What he imagines would necessarily assume and reconfigure dramatic form: a cross between the drama of Ancient Greece (which was written for the whole population, except, he notes, the slaves) and the cinema (for “if Aristophanes came back today . . . he would write for the films to which 95 million people go every week”). Even Moby-Dick is understood by James in essentially dramatic terms as “a scenario for a type of film which modern filmmakers have not as yet even dreamt of.” As it turns out, however, this kind of active, form-giving participation is best exemplified in the practices of newly freed slaves: “Perhaps a mass-revival meeting of Negroes just relieved from slavery would give [an] avenue to understanding. A realistic sermon on the sufferings of Christ or the saints would elicit from the audience a tremendous response for they too had suffered and were suffering; but at least they were now free, and the bitterness of the exposition could serve only to call forth and strengthen their fundamental faith.”7 James marks this collective “tremendous response” as the very thing he is after, a collective renewal of faith in the possibility of constructing a new social life, but writes no more about it. We might read it, however, as an extension of a form through which slaves had formerly been able to express their collective desires, which James finds in the prehistory of that art for the mass “that must inevitably come” that he maps in “Notes,” the abolition movement.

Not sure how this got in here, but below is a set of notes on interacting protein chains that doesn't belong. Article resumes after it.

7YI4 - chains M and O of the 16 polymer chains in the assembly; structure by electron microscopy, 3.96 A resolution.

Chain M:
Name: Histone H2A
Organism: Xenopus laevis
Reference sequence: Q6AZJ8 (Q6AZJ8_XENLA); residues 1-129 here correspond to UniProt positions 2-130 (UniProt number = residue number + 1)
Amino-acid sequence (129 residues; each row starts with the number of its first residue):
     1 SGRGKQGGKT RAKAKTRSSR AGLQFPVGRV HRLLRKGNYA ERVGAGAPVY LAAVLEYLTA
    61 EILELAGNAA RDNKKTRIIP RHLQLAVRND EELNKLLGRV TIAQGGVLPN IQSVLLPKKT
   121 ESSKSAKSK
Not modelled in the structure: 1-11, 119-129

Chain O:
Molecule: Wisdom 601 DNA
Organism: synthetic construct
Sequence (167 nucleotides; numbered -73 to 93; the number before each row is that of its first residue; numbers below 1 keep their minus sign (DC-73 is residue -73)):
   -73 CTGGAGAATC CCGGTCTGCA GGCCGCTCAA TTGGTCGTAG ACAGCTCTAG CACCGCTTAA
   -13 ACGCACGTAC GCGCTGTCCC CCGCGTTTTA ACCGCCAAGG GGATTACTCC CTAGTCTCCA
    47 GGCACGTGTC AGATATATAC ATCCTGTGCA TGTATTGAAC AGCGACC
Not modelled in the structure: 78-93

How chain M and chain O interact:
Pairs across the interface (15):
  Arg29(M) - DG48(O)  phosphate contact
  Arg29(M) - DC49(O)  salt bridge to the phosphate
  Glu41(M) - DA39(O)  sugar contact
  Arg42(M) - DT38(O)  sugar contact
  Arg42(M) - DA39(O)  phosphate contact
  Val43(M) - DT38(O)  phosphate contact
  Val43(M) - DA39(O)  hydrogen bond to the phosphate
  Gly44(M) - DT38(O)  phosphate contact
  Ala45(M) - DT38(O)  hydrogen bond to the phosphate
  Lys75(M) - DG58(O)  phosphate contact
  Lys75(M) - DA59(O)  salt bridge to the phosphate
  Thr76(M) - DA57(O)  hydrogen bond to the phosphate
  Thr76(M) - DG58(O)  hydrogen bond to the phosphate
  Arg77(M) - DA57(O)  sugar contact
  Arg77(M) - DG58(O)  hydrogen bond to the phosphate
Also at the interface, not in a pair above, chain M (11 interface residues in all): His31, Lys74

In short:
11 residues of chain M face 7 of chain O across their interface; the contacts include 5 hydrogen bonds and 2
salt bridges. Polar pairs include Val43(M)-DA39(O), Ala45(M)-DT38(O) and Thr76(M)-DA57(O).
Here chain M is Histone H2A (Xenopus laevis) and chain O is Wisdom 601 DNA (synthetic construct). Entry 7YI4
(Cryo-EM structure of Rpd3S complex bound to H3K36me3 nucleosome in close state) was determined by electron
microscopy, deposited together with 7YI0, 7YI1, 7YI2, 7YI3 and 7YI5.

Picking up where James suggests literary authors such as Walt Whitman and Herman Melville had left off, the abolitionist intellectuals go farthest in radicalizing authorship by socializing it. Together they operate as a compound means of expression and transmission: “[Their] whole intellectual, social and political creativity was the expression of precise social forces. They were the means by which a direct social movement expressed itself, the movement of the slaves and free Negroes for freedom.”8